A small hokora in Kyoto. Though the hokora are usually categorized as Shintoist, they are often decorated with a swastika which in Japan is a symbol associated with Buddhism. In Kyoto especially, many hokora are actually dedicated to Kannon, a bodhisattva, rather than Shinto deities.
The character 祠

Hokora or hokura (祠 or 神庫) is a miniature Shinto shrine either found on the precincts of a larger shrine and dedicated to folk kami, or on a street side, enshrining kami not under the jurisdiction of any large shrine.[1] Dōsojin, minor kami protecting travelers from evil spirits, can for example be enshrined in a hokora.[1]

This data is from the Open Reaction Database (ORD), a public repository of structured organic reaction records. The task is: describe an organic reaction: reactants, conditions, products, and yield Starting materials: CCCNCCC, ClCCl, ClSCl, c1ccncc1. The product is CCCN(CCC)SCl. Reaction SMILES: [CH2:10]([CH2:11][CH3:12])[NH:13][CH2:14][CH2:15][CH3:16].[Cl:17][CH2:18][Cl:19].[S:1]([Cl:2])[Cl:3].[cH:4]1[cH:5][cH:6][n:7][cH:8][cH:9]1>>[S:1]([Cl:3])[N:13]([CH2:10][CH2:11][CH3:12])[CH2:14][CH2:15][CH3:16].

The term hokora, believed to have been one of the first Japanese words for Shinto shrine, evolved from hokura (神庫), literally meaning "kami repository", a fact that seems to indicate that the first shrines were huts built to house some yorishiro. [note 1][2]

See also


  1. ^ The word yorishiro (依り代) literally means approach substitute. Yorishiro were tools conceived to attract the kami and give them a physical space to occupy, thus making them accessible to human beings.


  1. ^ a b Encyclopedia of Shinto, Hokora. Accessed on December 14, 2009
  2. ^ Tamura, Yoshiro (2000). "The Birth of the Japanese nation". Japanese Buddhism - A Cultural History (First ed.). Tokyo: Kosei Publishing Company. p. 232 pages. ISBN 4-333-01684-3.